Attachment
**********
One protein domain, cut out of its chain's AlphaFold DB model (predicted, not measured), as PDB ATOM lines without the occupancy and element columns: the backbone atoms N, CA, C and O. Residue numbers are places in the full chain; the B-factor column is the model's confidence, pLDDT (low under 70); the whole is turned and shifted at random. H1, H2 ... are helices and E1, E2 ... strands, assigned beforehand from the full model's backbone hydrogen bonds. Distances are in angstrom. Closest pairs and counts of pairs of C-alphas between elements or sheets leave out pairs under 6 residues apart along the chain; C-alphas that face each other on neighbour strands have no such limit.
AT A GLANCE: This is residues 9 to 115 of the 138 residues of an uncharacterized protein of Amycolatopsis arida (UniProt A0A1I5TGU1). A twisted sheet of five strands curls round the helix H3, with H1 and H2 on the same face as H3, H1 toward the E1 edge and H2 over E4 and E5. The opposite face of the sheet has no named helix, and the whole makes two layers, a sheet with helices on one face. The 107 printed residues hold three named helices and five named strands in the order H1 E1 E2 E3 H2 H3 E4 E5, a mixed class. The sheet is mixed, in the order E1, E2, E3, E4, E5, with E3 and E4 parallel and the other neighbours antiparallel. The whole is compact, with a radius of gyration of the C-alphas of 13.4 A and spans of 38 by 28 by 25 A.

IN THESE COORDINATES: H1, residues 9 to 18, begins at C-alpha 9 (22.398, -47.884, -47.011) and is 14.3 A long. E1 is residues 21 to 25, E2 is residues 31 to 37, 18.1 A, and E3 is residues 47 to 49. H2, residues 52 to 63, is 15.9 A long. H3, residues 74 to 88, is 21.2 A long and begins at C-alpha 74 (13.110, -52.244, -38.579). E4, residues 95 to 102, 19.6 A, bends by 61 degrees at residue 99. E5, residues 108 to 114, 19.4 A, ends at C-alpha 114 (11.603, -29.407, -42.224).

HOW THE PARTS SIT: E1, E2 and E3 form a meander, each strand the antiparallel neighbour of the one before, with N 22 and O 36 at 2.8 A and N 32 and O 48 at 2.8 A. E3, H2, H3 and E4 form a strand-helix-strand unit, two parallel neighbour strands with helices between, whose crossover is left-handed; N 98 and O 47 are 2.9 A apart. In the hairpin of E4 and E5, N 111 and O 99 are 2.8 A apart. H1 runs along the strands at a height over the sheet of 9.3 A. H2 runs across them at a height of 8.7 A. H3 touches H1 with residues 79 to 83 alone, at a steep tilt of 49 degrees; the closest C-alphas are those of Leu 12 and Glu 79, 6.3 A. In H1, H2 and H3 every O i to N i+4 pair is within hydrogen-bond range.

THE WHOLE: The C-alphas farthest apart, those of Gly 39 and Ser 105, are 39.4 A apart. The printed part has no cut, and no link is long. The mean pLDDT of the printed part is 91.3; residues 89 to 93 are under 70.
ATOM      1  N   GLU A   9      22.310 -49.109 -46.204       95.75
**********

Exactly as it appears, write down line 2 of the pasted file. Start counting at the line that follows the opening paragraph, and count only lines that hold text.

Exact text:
IN THESE COORDINATES: H1, residues 9 to 18, begins at C-alpha 9 (22.398, -47.884, -47.011) and is 14.3 A long. E1 is residues 21 to 25, E2 is residues 31 to 37, 18.1 A, and E3 is residues 47 to 49. H2, residues 52 to 63, is 15.9 A long. H3, residues 74 to 88, is 21.2 A long and begins at C-alpha 74 (13.110, -52.244, -38.579). E4, residues 95 to 102, 19.6 A, bends by 61 degrees at residue 99. E5, residues 108 to 114, 19.4 A, ends at C-alpha 114 (11.603, -29.407, -42.224).